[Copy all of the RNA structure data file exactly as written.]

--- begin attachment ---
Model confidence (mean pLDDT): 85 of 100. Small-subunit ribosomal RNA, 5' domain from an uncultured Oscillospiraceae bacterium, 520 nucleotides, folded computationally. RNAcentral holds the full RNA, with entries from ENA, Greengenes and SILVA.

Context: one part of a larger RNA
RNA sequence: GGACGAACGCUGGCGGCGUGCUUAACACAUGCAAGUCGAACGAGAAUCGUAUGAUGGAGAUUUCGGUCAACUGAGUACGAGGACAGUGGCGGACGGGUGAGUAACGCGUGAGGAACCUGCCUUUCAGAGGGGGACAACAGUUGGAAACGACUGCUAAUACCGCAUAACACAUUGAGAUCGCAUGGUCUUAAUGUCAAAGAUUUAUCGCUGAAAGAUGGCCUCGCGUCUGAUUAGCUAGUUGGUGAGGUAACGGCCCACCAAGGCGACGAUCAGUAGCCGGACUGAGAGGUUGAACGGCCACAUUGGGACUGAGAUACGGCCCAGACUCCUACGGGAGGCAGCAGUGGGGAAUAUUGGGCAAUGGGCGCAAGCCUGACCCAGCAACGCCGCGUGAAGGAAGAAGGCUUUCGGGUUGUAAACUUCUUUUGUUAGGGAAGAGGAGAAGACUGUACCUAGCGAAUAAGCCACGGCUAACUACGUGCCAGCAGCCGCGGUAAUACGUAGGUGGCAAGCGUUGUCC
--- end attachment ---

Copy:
Model confidence (mean pLDDT): 85 of 100. Small-subunit ribosomal RNA, 5' domain from an uncultured Oscillospiraceae bacterium, 520 nucleotides, folded computationally. RNAcentral holds the full RNA, with entries from ENA, Greengenes and SILVA.

Context: one part of a larger RNA
RNA sequence: GGACGAACGCUGGCGGCGUGCUUAACACAUGCAAGUCGAACGAGAAUCGUAUGAUGGAGAUUUCGGUCAACUGAGUACGAGGACAGUGGCGGACGGGUGAGUAACGCGUGAGGAACCUGCCUUUCAGAGGGGGACAACAGUUGGAAACGACUGCUAAUACCGCAUAACACAUUGAGAUCGCAUGGUCUUAAUGUCAAAGAUUUAUCGCUGAAAGAUGGCCUCGCGUCUGAUUAGCUAGUUGGUGAGGUAACGGCCCACCAAGGCGACGAUCAGUAGCCGGACUGAGAGGUUGAACGGCCACAUUGGGACUGAGAUACGGCCCAGACUCCUACGGGAGGCAGCAGUGGGGAAUAUUGGGCAAUGGGCGCAAGCCUGACCCAGCAACGCCGCGUGAAGGAAGAAGGCUUUCGGGUUGUAAACUUCUUUUGUUAGGGAAGAGGAGAAGACUGUACCUAGCGAAUAAGCCACGGCUAACUACGUGCCAGCAGCCGCGGUAAUACGUAGGUGGCAAGCGUUGUCC